Navajo police share COVID-19 challenges, 5.30.20

PRESS RELEASE – Navajo Police Department meets challenges of securing personal protection equipment for NPD districts & continues to plan for the future

WINDOW ROCK, Ariz. – Since the first case of COVID-19 on the Navajo Nation was confirmed on March 17, the Navajo Police Department has worked tirelessly to secure much-needed PPEs for officers across the Navajo Nation.

The Navajo Police Department, through its constant pursuit of vendors and seeking alternative solutions, navigated through the challenges and has been able to distribute over 28,717 masks, 22,000 pairs of gloves, and other miscellaneous PPEs to over 200 commissioned officers. However, the department continues to plan for future needs.

“In the beginning, like many law enforcement departments across the United States, we experienced the challenges of getting much-needed PPEs for the department.” Chief Francisco said. “Unfortunately, the influx in demand for PPEs caused delays on purchase as manufactures worked to fulfill orders, not just for law enforcement but for healthcare facilities.

With the first shipment of PPEs received in March from the Strategic National Stockpile, which consisted of face shields, gowns, and masks, distribution was made with priority going to the Kayenta District, who at the time, was in the heart of the epicenter.

However, the department’s Incident Command Systems (ICS) team had begun taking a proactive approach that did not rely heavily on waiting on supplies but rather the department began using its own funds to purchase PPEs through various channels and finding alternative solutions while simultaneously requesting equipment needs through the Navajo Health Command Operation Center.

The department also established internal preventative measures outlined by the Center for Disease Control (CDC) and internal procedures that emphasized limiting the risk of exposure. In addition, the department also explored other solutions, including securing fabric for homemade masks and constructing a homemade decontamination center for the Kayenta police district.

The department also worked closely with the Bureau of Indian Affairs in temporarily securing two mobile command units and decontamination trailers for the districts heavily impacted.

“We had to explore different avenues to see what we had access too, what would work and what wouldn’t. We have such a good working relationship with many of our vendors and programs that they help secure cleaning supplies and PPEs for our department to purchase.” Chief Francisco said, “As time progressed, our community also began to reach out to our department by providing in-kind donations to fill in the gaps”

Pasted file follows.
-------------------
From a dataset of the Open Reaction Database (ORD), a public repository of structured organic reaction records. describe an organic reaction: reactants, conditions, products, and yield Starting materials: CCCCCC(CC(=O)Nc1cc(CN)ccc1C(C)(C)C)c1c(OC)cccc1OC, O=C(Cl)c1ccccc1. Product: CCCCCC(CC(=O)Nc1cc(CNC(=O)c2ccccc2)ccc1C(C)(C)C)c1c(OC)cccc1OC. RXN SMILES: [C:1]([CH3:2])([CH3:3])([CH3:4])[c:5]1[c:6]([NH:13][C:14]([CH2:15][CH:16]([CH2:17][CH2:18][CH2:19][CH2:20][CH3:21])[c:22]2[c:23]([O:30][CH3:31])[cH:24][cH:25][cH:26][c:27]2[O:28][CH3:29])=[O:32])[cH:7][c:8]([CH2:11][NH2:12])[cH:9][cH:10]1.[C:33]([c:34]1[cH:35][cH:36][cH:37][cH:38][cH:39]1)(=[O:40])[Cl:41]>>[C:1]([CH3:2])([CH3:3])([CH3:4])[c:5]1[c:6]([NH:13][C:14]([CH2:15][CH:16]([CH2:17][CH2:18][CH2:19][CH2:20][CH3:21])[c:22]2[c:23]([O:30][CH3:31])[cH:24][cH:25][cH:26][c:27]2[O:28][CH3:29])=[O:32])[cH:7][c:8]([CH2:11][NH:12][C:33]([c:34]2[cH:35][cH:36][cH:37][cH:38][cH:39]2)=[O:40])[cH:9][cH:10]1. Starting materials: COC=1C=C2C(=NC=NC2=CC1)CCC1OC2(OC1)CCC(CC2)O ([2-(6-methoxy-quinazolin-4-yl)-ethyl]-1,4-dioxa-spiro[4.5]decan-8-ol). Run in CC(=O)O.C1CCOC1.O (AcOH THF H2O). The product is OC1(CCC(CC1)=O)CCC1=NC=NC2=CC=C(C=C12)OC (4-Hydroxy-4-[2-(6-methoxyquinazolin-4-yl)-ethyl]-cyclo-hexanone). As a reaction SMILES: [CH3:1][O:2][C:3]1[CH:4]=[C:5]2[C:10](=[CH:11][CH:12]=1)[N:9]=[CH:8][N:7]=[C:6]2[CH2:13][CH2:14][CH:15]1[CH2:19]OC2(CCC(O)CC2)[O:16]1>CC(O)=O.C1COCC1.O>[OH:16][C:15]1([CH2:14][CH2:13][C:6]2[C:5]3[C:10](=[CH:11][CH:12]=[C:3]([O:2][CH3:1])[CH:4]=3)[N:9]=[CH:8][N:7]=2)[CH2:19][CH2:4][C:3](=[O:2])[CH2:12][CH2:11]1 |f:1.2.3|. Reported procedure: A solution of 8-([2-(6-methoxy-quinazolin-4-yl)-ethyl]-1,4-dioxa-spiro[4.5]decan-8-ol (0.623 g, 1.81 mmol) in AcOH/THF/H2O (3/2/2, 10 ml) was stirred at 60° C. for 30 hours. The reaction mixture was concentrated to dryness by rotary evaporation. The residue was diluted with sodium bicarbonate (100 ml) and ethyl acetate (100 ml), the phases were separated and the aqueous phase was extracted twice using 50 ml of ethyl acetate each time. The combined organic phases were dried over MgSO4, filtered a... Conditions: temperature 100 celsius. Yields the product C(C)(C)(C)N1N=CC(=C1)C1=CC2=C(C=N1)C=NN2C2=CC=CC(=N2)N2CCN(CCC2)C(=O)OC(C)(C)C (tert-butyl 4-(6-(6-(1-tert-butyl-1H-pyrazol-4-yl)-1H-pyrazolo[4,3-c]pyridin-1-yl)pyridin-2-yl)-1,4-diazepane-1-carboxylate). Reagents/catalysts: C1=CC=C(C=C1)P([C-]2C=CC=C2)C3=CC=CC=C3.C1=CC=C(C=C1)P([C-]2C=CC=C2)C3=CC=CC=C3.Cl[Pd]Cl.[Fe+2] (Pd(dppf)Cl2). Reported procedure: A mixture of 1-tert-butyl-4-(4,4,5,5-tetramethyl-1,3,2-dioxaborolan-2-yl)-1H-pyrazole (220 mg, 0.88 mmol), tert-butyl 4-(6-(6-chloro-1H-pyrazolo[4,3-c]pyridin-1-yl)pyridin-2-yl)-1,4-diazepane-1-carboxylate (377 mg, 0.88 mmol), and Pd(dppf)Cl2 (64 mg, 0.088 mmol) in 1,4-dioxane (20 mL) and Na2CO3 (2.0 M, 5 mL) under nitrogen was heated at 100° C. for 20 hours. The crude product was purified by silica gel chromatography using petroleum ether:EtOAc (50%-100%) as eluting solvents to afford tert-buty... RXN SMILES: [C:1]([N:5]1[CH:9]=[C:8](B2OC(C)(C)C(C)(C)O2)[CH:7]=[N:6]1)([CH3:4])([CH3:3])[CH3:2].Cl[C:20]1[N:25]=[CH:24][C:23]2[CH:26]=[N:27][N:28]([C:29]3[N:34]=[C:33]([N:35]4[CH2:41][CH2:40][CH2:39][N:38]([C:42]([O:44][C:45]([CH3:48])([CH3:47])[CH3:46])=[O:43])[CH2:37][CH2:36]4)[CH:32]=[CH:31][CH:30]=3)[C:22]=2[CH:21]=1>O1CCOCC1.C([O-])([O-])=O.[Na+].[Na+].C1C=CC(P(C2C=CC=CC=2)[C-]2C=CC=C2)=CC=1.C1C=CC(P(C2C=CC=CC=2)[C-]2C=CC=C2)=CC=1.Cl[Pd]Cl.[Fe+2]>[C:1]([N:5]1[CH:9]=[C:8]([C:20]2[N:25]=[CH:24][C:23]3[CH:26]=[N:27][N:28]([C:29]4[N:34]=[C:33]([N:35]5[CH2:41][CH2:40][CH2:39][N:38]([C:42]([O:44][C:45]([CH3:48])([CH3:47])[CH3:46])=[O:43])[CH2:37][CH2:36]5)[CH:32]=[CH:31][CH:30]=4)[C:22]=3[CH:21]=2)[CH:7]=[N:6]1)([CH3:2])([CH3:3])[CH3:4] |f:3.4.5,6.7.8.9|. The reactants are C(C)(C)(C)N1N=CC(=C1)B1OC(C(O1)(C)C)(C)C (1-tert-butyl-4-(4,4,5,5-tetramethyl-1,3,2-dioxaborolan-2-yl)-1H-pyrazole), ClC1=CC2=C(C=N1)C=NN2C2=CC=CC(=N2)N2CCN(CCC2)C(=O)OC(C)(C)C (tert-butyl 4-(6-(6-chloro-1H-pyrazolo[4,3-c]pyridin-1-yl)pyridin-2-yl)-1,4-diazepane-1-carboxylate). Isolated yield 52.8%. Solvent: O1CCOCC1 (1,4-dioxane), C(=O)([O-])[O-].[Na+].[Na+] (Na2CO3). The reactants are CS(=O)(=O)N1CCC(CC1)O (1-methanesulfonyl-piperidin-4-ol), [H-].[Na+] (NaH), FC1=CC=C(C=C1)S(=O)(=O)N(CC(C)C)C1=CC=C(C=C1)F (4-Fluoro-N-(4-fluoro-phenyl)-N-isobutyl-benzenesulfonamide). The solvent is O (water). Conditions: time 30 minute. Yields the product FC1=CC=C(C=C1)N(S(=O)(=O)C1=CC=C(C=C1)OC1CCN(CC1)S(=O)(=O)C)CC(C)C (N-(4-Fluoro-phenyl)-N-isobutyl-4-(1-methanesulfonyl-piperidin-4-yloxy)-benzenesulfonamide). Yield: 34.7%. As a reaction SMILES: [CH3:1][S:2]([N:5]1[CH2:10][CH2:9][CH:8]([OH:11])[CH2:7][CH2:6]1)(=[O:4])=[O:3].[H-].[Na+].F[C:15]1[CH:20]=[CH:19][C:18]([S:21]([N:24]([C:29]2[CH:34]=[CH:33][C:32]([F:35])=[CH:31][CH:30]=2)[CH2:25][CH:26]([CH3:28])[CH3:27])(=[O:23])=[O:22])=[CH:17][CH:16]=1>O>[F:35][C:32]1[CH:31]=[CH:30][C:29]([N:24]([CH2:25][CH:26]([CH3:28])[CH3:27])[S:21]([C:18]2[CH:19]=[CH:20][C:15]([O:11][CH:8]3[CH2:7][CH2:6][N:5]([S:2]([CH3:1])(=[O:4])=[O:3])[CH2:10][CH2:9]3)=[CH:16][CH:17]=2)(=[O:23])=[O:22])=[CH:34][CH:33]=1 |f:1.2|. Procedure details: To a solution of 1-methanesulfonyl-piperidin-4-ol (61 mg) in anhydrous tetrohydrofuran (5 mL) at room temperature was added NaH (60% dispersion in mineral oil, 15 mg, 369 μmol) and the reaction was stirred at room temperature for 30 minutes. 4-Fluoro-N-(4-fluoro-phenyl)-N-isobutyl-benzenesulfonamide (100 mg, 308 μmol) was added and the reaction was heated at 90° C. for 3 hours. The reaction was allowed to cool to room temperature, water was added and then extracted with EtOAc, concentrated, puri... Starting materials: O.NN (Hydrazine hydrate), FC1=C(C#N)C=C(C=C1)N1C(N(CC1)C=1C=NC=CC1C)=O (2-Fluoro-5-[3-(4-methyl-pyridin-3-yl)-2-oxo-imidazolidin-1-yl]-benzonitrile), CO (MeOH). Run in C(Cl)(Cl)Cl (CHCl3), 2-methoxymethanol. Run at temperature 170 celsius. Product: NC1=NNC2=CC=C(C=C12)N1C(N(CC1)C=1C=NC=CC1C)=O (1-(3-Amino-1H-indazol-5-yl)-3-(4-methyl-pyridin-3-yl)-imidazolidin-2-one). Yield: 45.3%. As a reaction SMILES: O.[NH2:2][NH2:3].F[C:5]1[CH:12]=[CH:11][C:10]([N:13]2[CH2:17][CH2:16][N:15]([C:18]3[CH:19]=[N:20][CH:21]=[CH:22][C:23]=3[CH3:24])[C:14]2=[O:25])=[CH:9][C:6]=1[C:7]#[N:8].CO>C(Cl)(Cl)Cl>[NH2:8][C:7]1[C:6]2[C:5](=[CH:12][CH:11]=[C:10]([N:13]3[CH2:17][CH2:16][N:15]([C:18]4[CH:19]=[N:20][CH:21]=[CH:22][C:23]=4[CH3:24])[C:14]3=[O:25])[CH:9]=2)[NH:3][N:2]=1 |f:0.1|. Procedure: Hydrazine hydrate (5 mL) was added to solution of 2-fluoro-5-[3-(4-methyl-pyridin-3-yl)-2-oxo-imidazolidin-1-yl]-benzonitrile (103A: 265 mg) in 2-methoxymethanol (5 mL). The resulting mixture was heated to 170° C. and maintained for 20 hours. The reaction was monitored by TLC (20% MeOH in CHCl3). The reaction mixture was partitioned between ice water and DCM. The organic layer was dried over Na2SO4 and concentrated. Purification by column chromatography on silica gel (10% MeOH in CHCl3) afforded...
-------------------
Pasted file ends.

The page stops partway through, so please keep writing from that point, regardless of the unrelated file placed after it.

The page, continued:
Through those efforts, the department acquired over 31,000 various face masks, 22,000 pairs of gloves, and other miscellaneous needs that have all been accounted for and distributed to all seven police districts.

As a measure to ensure inventory is sustained, the police districts are required to provide inventory updates to the ICS team three times a week to ensure that districts are not lacking supplies.

“For accountability purposes, supplies and equipment that are received are inventoried through our NPD incident command and we distribution the items to the districts immediately.” Chief Francisco said. “It is my expectation to the ICS team is that once we receive the supplies, we inventory it and notify the district for pickup as soon as possible.”

In April, the department formulated a burn rate of PPEs that projected an estimated total of 500,000 PPEs needed for all Navajo Police Department officers for the next four months.

The total estimation includes an even amount of face masks, face shields, eyewear protection, and gowns for officers to have access to on a daily basis. The department has been working with the Navajo Nation Health Command Operations Center in fulfilling those future needs.

“As long as there is a single case of this disease on the Navajo Nation, the threat is still there, not just for officers but for everyone.” Chief Francisco said. “Although we have been able to keep up with the demands, we are looking ahead and taking into account our future needs.”

Currently, through their weekly inventory reports, each police districts have an inventory balance of about 4,000 face masks, 2,000 gloves, and other miscellaneous PPEs on hand for officers.

“We continue to plan for the long term.” Chief Francisco said. “We will keep working with our program partners in keeping that supply steady until we can secure the bulk needs through HCOC. Although we do not solicit donations, we have had voluntary contributions to the department by community members and I am extremely grateful for what they have done for us as we continue to move forward.

The department has established over 12 COVID-19 related operations that included public service announcements checkpoints, community education initiatives, enforcement of Navajo Nation public health curfew orders, in addition to its daily service calls.

As of May 30, the Navajo Health Command Operations Center has reported 5,145 positive cases of COVID-19 on the Navajo Nation.

For more information regarding COVID-19 on the Navajo Nation, please visit the Navajo Department of Health website at or call the Navajo Health Command Operations Center at 928-871-7014.

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